For the church to believe that Jesus rose from the dead is fine, but it is not enough. It should also consider what kind of Savior it was who rose from the dead. Is he still the same loving Redeemer who before he died healed the sick, cleansed the leper, raised the dead, comforted the mourning, pardoned and died for the sinner who accepts him by a living faith? Careful study of the resurrection account answers this question with a thunderous affirmative.[5]

[1] Brown, J. K. (2015). Matthew. (M. L. Strauss & J. H. Walton, Eds.) (p. 317). Grand Rapids, MI: Baker Books.

[2] Spence-Jones, H. D. M. (Ed.). (1909). St. Matthew (Vol. 2, pp. 640–641). London; New York: Funk & Wagnalls Company.

[3] Green, M. (2001). The message of Matthew: the kingdom of heaven (p. 316). Leicester, England; Downers Grove, IL: InterVarsity Press.

[4] Exell, J. S. (1952). The Biblical Illustrator: Matthew (pp. 669–672). Grand Rapids, MI: Baker Book House.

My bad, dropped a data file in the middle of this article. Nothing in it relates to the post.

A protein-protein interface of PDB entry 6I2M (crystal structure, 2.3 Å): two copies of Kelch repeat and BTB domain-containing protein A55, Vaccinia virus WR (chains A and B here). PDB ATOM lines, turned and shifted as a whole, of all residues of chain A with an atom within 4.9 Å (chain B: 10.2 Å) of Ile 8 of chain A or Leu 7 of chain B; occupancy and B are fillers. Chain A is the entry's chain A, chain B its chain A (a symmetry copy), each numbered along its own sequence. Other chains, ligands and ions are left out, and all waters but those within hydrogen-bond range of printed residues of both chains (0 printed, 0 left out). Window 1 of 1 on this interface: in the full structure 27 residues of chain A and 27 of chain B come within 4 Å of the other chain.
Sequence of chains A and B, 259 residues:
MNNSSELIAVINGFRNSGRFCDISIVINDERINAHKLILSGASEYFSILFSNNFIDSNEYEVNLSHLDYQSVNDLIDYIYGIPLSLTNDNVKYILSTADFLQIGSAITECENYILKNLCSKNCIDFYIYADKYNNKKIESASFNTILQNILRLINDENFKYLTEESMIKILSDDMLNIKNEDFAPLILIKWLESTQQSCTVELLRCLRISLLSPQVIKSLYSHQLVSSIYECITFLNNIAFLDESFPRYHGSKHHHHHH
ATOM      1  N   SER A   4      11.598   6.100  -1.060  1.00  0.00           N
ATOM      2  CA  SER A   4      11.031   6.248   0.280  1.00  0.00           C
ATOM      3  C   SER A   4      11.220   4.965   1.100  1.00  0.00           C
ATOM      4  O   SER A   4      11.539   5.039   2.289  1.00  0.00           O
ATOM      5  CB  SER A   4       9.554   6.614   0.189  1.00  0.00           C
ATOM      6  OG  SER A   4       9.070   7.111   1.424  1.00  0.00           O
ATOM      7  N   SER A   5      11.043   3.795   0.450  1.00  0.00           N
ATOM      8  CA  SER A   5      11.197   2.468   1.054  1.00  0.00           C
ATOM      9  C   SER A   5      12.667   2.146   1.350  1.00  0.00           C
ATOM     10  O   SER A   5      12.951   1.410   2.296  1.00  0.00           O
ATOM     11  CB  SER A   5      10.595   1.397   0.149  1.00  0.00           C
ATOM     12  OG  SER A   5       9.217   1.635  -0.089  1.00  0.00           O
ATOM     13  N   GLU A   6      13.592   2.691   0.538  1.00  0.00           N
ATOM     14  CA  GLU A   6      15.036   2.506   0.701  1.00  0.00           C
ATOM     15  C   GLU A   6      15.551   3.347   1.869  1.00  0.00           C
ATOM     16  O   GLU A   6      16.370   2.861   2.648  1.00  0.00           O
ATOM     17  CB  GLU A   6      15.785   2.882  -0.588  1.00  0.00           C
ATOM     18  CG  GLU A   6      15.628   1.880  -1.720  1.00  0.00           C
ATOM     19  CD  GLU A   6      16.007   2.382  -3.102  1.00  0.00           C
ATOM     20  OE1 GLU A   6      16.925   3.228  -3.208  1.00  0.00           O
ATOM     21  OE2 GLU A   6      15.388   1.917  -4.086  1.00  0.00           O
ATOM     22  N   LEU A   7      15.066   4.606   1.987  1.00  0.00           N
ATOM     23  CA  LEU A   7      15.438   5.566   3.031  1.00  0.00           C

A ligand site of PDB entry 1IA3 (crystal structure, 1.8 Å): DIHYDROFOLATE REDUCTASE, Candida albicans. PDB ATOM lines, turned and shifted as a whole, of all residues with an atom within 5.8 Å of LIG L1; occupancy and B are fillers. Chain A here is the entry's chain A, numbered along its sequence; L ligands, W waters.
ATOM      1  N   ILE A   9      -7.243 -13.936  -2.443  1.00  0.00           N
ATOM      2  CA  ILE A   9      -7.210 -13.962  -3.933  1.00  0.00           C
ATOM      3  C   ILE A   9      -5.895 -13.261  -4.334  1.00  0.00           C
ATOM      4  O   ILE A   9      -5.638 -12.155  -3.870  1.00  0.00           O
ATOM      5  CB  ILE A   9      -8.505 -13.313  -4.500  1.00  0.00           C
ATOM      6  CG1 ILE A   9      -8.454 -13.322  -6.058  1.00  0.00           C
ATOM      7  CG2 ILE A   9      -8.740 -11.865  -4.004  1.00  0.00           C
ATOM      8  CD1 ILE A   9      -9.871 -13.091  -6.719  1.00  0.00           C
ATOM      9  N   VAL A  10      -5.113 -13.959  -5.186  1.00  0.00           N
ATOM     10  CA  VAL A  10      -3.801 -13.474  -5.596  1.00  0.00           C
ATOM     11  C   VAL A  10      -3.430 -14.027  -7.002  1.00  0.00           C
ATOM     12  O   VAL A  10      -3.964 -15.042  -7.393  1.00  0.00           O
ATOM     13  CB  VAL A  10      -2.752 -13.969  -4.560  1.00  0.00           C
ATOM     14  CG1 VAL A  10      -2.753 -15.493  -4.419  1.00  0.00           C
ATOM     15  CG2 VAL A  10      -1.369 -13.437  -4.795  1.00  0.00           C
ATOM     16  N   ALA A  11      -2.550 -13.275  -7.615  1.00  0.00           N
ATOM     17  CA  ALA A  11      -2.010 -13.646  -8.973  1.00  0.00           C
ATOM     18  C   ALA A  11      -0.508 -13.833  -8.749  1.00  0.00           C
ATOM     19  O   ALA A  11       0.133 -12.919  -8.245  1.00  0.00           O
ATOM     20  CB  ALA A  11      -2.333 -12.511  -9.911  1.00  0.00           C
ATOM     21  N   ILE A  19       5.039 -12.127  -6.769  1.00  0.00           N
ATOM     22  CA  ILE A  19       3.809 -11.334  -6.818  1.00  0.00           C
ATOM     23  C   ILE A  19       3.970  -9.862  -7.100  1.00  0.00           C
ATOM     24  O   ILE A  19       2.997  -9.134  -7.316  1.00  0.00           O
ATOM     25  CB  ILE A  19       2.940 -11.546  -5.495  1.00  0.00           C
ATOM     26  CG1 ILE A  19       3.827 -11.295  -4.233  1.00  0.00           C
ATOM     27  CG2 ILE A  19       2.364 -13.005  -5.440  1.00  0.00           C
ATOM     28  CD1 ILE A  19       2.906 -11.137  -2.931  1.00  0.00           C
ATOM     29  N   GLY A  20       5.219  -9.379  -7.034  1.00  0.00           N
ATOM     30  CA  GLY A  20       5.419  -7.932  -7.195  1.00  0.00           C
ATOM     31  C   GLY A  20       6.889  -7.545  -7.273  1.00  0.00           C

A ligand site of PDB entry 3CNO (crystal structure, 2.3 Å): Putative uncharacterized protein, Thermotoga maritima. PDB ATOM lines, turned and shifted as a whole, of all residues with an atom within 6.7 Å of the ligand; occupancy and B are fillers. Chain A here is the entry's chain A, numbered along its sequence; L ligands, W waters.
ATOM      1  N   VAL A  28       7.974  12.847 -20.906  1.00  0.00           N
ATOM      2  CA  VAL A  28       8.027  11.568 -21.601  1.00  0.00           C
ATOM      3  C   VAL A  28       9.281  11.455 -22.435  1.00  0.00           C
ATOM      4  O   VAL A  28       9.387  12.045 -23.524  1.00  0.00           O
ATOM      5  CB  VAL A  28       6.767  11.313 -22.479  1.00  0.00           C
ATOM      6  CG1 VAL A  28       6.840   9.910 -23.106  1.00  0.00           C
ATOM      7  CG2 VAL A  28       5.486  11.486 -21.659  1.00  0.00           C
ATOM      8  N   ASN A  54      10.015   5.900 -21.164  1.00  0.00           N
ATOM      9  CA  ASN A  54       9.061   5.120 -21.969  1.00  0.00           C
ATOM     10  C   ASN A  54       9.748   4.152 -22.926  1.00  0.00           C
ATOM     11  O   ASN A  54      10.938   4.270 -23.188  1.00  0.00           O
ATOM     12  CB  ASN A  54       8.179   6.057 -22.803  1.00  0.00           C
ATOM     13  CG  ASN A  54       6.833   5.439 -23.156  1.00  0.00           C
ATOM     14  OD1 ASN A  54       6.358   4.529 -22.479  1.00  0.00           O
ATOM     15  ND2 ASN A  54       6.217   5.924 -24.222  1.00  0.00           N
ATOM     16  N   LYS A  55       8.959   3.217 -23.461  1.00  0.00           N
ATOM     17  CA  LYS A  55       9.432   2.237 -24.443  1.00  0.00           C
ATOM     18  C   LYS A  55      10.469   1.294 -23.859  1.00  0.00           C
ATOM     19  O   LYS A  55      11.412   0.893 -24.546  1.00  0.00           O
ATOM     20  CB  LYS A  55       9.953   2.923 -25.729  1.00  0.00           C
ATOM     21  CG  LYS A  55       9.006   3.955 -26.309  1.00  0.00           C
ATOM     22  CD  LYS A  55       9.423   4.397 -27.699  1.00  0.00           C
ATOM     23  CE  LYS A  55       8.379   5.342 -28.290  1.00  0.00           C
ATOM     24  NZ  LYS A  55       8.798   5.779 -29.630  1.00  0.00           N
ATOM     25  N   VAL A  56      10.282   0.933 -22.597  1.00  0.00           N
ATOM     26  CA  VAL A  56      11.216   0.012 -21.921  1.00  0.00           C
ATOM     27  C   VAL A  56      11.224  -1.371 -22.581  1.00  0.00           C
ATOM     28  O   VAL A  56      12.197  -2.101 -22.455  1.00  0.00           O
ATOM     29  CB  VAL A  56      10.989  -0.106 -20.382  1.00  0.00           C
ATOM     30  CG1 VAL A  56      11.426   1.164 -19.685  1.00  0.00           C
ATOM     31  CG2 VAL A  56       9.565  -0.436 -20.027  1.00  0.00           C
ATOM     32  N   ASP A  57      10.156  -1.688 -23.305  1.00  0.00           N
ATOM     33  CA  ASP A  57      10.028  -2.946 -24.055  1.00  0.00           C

[5] Hendriksen, W., & Kistemaker, S. J. (1953–2001). Exposition of the Gospel According to Matthew (Vol. 9, pp. 990–991). Grand Rapids: Baker Book House.

The Enneagram — Michelle Lesley

Why am I seeing this? Click here.

If you are considering commenting or sending me an e-mail objecting to the fact that I warn against certain teachers, please click here and read this article first. Your objection is most likely answered here. I won’t be publishing comments or answering emails that are answered by this article.


This article is what I call a “clearinghouse article”. It is a collection of articles written by others on the teacher, ministry, or unbiblical trend named below. Either I have not had the time to write a full blown article on it myself, or I felt that the articles listed did a fine job of explaining the biblical issues and there was no need to reinvent the wheel.

Disclaimer: I did not write most of the articles below, and I am not thoroughly familiar with all of the websites used in my clearinghouse articles. I do not endorse anything on these sites that deviates from Scripture or conflicts with my beliefs as outlined in the “Welcome” or “Statement of Faith” tabs in the blue menu bar at the top of this page.

Here are the  biblical criteria I use when deciding whether or not to recommend a teacher, ministry, etc.:

Generally speaking, in order for me to recommend a teacher, speaker, author, or ministry, he/she/it has to meet three criteria: